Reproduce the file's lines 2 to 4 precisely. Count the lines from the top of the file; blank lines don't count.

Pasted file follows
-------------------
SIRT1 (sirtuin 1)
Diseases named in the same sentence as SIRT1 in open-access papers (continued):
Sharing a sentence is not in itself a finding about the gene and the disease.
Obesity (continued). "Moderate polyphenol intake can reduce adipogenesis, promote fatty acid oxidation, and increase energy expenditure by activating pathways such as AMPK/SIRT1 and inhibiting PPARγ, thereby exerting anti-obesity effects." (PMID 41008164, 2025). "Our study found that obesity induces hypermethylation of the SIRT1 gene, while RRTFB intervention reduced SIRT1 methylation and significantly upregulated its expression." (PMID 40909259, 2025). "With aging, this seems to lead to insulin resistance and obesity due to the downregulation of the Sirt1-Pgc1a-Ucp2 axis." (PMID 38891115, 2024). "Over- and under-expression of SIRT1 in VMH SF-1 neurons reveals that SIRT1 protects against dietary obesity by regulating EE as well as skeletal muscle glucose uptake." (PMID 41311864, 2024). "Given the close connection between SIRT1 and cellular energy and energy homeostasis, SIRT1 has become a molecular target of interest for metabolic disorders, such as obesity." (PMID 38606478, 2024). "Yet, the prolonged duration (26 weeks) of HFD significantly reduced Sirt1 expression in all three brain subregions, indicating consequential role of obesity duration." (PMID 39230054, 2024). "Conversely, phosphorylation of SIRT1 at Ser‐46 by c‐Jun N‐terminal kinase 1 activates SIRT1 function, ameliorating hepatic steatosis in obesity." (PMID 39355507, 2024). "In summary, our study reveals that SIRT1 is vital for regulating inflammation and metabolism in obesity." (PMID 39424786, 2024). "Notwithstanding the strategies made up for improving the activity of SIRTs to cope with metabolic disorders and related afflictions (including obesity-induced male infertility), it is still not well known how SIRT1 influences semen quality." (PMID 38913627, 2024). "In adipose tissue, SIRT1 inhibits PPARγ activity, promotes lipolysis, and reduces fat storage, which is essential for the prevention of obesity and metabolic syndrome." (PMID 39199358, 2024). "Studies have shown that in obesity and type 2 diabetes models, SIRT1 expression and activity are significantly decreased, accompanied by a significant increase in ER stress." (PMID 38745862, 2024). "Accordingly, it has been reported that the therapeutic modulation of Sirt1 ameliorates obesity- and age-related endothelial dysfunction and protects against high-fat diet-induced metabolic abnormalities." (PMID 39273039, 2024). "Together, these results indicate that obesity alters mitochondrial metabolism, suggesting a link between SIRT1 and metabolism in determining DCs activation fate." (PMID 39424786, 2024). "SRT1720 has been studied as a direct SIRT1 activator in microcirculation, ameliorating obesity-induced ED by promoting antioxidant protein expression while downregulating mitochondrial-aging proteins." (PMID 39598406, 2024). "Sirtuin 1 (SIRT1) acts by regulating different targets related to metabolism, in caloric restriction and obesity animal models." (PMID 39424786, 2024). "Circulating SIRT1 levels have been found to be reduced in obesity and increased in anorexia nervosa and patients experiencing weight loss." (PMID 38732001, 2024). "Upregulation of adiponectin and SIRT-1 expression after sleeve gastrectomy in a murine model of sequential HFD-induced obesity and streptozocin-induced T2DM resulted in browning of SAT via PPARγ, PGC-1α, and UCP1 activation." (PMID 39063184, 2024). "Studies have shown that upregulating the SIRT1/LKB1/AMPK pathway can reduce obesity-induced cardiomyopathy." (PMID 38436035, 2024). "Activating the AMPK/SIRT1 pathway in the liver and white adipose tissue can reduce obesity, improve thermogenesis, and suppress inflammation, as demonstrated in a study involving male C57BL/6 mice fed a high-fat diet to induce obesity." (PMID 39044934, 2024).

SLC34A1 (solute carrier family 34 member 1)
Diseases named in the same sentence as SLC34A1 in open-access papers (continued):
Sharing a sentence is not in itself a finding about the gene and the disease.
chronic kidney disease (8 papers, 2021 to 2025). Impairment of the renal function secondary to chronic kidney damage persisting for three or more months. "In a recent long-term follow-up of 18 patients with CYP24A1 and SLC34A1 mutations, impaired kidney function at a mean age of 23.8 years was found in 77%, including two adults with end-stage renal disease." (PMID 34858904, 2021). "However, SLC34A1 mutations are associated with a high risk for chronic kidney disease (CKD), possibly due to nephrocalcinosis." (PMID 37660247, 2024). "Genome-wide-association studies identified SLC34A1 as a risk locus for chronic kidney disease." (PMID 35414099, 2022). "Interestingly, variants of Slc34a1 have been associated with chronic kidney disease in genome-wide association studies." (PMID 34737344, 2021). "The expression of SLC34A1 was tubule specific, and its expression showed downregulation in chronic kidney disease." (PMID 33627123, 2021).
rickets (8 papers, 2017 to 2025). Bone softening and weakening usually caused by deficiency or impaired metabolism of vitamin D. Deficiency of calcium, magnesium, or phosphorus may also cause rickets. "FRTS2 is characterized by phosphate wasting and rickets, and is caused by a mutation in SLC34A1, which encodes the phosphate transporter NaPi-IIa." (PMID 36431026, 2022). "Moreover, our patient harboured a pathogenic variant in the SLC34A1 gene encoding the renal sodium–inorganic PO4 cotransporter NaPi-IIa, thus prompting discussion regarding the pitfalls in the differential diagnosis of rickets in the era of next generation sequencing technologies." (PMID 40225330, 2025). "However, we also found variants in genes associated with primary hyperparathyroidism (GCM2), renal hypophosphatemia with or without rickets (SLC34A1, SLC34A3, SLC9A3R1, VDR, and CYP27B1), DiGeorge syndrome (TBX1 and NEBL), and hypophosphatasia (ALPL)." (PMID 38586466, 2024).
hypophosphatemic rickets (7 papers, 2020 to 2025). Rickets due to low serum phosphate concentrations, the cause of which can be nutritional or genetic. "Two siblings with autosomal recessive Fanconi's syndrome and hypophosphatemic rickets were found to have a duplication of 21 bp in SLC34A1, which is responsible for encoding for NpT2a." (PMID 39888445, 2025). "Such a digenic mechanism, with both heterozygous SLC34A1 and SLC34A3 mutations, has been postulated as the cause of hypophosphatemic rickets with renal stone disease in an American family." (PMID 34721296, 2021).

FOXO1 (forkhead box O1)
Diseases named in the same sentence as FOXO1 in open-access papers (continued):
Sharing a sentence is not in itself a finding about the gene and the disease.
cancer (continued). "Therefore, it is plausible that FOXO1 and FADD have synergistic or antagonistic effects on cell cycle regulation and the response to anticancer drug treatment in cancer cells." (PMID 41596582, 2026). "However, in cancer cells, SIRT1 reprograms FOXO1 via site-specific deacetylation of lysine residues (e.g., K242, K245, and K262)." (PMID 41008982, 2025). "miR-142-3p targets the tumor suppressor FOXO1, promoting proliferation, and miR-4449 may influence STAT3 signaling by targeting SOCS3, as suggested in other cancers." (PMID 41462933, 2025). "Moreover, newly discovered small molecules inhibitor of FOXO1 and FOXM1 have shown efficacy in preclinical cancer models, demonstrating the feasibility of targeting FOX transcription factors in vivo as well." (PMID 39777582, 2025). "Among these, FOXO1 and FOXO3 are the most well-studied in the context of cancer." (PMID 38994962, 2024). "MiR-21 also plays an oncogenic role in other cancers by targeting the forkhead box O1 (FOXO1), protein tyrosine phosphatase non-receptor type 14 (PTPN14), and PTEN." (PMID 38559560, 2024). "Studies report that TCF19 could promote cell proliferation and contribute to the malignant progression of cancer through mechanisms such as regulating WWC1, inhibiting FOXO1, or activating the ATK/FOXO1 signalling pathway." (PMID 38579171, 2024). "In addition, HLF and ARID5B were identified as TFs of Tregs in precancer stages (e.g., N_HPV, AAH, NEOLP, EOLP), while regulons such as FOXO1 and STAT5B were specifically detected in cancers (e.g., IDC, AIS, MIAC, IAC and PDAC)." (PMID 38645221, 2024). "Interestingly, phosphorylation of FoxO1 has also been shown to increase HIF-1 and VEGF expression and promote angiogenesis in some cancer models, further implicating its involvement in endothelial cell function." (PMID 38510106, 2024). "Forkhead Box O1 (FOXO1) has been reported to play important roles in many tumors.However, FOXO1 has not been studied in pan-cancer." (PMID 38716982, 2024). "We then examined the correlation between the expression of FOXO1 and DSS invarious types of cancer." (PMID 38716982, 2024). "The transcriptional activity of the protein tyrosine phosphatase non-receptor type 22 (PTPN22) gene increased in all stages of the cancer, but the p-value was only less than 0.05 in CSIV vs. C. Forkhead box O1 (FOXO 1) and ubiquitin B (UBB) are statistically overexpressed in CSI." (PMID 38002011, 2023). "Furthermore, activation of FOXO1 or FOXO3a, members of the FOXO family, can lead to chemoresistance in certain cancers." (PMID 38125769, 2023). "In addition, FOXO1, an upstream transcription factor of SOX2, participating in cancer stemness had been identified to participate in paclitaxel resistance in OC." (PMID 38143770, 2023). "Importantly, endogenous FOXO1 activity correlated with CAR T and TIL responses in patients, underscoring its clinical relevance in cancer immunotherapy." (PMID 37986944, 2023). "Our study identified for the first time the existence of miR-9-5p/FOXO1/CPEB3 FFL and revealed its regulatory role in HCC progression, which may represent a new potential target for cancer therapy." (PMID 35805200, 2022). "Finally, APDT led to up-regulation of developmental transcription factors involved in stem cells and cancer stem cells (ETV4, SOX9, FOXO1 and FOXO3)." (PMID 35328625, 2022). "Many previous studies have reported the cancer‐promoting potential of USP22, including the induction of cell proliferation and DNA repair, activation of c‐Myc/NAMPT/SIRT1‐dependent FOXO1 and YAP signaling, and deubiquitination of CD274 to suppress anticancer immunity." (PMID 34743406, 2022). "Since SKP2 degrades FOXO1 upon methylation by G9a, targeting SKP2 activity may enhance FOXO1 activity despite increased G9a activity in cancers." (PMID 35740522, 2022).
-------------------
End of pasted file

Diseases named in the same sentence as SIRT1 in open-access papers (continued):
Sharing a sentence is not in itself a finding about the gene and the disease.
Obesity (continued). "Moderate polyphenol intake can reduce adipogenesis, promote fatty acid oxidation, and increase energy expenditure by activating pathways such as AMPK/SIRT1 and inhibiting PPARγ, thereby exerting anti-obesity effects." (PMID 41008164, 2025). "Our study found that obesity induces hypermethylation of the SIRT1 gene, while RRTFB intervention reduced SIRT1 methylation and significantly upregulated its expression." (PMID 40909259, 2025). "With aging, this seems to lead to insulin resistance and obesity due to the downregulation of the Sirt1-Pgc1a-Ucp2 axis." (PMID 38891115, 2024). "Over- and under-expression of SIRT1 in VMH SF-1 neurons reveals that SIRT1 protects against dietary obesity by regulating EE as well as skeletal muscle glucose uptake." (PMID 41311864, 2024). "Given the close connection between SIRT1 and cellular energy and energy homeostasis, SIRT1 has become a molecular target of interest for metabolic disorders, such as obesity." (PMID 38606478, 2024). "Yet, the prolonged duration (26 weeks) of HFD significantly reduced Sirt1 expression in all three brain subregions, indicating consequential role of obesity duration." (PMID 39230054, 2024). "Conversely, phosphorylation of SIRT1 at Ser‐46 by c‐Jun N‐terminal kinase 1 activates SIRT1 function, ameliorating hepatic steatosis in obesity." (PMID 39355507, 2024). "In summary, our study reveals that SIRT1 is vital for regulating inflammation and metabolism in obesity." (PMID 39424786, 2024). "Notwithstanding the strategies made up for improving the activity of SIRTs to cope with metabolic disorders and related afflictions (including obesity-induced male infertility), it is still not well known how SIRT1 influences semen quality." (PMID 38913627, 2024). "In adipose tissue, SIRT1 inhibits PPARγ activity, promotes lipolysis, and reduces fat storage, which is essential for the prevention of obesity and metabolic syndrome." (PMID 39199358, 2024). "Studies have shown that in obesity and type 2 diabetes models, SIRT1 expression and activity are significantly decreased, accompanied by a significant increase in ER stress." (PMID 38745862, 2024). "Accordingly, it has been reported that the therapeutic modulation of Sirt1 ameliorates obesity- and age-related endothelial dysfunction and protects against high-fat diet-induced metabolic abnormalities." (PMID 39273039, 2024). "Together, these results indicate that obesity alters mitochondrial metabolism, suggesting a link between SIRT1 and metabolism in determining DCs activation fate." (PMID 39424786, 2024). "SRT1720 has been studied as a direct SIRT1 activator in microcirculation, ameliorating obesity-induced ED by promoting antioxidant protein expression while downregulating mitochondrial-aging proteins." (PMID 39598406, 2024). "Sirtuin 1 (SIRT1) acts by regulating different targets related to metabolism, in caloric restriction and obesity animal models." (PMID 39424786, 2024). "Circulating SIRT1 levels have been found to be reduced in obesity and increased in anorexia nervosa and patients experiencing weight loss." (PMID 38732001, 2024). "Upregulation of adiponectin and SIRT-1 expression after sleeve gastrectomy in a murine model of sequential HFD-induced obesity and streptozocin-induced T2DM resulted in browning of SAT via PPARγ, PGC-1α, and UCP1 activation." (PMID 39063184, 2024). "Studies have shown that upregulating the SIRT1/LKB1/AMPK pathway can reduce obesity-induced cardiomyopathy." (PMID 38436035, 2024). "Activating the AMPK/SIRT1 pathway in the liver and white adipose tissue can reduce obesity, improve thermogenesis, and suppress inflammation, as demonstrated in a study involving male C57BL/6 mice fed a high-fat diet to induce obesity." (PMID 39044934, 2024).